by Damon de Laszlo, ERC Chairman
My cautious optimism of last December has been on a roller-coaster ride ever since. The feelings expressed by people who had met Trump, that while he was a maverick he was open to argument, have been undermined by a visit to Washington DC two weeks ago, just before his executive order refusing entry to a rather arbitrary selection of Middle Eastern countries’ nationals.
The general feeling, for obvious reasons, on the Democratic front was of whole-hearted opposition, but Republicans were nervous that he could be irrational in his judgements. What was particularly interesting, however, in a number of events that I attended involving Republicans and Democrats, was the mainly collegiate nature with which they treated each other, and I had the feeling that the constitution would stand the test. The issuing of the executive order without warning or consultation, had a stunning effect on politicians. It is interesting that the courts have so far suspended the order – the question now is what will Trump do? Here the man’s character is critical. While he remains unchallenged he has the ability to take advice, however, he is known for a pugilistic attitude towards any challenge and will strike back even at a perceived challenge to his wishes. The real danger of this way of doing business, which may work in the casino and construction business, is that it is likely to be counterproductive in government, particularly in the highest office. If he fails to find a face-saving way out of his impetuous border control order and ends up having a fight with the Supreme Court, he is likely to create such opposition in Congress and the Senate that the potential benefits of his reforming ideas on the tax and regulations front, will be derailed.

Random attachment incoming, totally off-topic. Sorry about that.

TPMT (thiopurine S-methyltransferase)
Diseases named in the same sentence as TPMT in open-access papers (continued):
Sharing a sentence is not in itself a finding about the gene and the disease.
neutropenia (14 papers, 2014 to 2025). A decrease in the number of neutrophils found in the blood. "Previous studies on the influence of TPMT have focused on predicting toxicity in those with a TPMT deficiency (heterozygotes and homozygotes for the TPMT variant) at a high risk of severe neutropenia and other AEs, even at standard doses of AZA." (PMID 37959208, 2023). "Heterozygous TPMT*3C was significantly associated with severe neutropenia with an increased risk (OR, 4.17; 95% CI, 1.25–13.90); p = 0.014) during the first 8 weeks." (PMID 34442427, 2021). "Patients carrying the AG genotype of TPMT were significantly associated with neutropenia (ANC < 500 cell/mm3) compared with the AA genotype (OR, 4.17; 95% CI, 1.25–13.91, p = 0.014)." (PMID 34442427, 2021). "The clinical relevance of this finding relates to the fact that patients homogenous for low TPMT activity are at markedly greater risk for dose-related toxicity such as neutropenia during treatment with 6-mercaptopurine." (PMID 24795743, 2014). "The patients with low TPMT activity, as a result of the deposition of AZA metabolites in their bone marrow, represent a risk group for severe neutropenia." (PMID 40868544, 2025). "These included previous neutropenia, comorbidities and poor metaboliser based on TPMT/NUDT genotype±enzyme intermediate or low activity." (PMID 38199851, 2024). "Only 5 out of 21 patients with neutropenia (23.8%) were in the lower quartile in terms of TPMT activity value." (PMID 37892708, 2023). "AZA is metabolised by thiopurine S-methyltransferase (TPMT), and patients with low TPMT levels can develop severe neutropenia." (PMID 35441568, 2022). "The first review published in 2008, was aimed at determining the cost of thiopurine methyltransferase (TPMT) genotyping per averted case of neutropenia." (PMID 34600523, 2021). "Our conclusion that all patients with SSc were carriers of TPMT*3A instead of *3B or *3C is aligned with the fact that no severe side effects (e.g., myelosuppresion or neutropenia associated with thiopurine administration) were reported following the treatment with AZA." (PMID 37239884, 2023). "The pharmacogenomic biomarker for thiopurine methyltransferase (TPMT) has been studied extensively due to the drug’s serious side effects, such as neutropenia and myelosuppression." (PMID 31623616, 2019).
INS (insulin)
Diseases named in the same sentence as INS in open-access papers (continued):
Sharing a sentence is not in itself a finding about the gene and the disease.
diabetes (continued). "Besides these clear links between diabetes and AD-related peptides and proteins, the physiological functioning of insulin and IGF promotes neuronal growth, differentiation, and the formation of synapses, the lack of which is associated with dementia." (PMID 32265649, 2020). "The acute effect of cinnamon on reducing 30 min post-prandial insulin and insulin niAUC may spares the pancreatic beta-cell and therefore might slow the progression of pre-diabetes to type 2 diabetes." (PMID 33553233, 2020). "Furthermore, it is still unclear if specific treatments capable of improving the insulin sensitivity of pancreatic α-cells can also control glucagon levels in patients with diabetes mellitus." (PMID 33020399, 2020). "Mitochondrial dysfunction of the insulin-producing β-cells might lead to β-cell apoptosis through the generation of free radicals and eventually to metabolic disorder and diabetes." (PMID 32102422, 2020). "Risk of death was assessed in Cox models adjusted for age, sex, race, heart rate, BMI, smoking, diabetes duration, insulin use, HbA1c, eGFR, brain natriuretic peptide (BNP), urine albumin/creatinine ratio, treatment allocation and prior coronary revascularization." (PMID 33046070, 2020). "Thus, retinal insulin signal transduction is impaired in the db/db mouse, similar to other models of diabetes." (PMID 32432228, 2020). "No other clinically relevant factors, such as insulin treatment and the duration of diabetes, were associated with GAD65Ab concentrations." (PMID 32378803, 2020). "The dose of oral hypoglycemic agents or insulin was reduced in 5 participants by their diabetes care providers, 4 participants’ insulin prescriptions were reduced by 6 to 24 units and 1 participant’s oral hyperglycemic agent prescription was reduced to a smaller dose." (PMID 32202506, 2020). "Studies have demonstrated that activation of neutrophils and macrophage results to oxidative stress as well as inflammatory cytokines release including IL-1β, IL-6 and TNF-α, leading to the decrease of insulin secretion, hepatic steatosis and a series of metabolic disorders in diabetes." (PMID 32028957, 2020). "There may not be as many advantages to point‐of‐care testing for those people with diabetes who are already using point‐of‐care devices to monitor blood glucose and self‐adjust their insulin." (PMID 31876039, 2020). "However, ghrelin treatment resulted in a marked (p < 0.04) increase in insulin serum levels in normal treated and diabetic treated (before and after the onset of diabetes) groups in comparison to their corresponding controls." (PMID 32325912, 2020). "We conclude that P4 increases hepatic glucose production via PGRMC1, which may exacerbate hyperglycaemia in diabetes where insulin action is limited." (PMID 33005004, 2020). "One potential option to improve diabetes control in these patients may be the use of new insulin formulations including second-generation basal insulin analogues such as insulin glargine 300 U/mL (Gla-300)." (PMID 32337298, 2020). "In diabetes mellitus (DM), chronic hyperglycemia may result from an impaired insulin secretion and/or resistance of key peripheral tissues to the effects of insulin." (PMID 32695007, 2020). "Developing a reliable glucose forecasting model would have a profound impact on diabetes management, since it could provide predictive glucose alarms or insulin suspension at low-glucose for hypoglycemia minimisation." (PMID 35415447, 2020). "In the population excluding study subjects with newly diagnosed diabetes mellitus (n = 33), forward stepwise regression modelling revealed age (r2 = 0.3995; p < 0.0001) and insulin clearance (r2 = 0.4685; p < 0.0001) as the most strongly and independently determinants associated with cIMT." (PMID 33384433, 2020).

It is exceedingly worrying that the whole of the US administration could seize up in trench warfare between the President and the constitution’s checks and balances. The current situation is wholly unpredictable. If the President fails to give ground when losing a minor skirmish, he could sacrifice his whole strategy; to use a mixture of metaphors.
The uncertainty created by an administration that develops a habit of negotiating complex situations on a public platform will cause instability in markets and on the world stage.
Mrs May’s performance during her high-risk visit to Washington was brilliant. She was able to successfully nudge the President’s policy stance on NATO and Europe into a more flexible position, but her major success in securing a favourable attitude to Britain has been dangerously undermined by the self-importance of the British Speaker, among others.
In the world of real and international politics, allies are necessary even if you may not like them and Britain, as it tries to negotiate the disengagement from a recalcitrant Europe, needs allies, as Brussels has refused to discuss negotiations prior to the triggering of Article 50, and has already announced that it is not going to negotiate. Efforts by ‘Remainers’ to derail the Prime Minister’s negotiating stance, greatly increase the uncertainties facing GB Limited. Sadly, in the real world, personal likes and dislikes have to take a step back from what is national interest.
In spite of the political confusion in the West, economies in general are steady to improving. Upticks in most areas in the US and Europe are being recorded and Asian economies, in spite of the Chinese government’s deliberate downward pressure on economic growth, are holding their own, with the possible exception of India. The economic dislocation following the financial crisis is receding and business in general seems to have adjusted to a world of growing uncertainty on the political as well as the legislative front. Perhaps this is just the new normal. Certainly the elections in Europe will potentially add more uncertainty but it is possible that politics are becoming less important and are regarded as less relevant by the population at large.
Damon de Laszlo 7th February 2017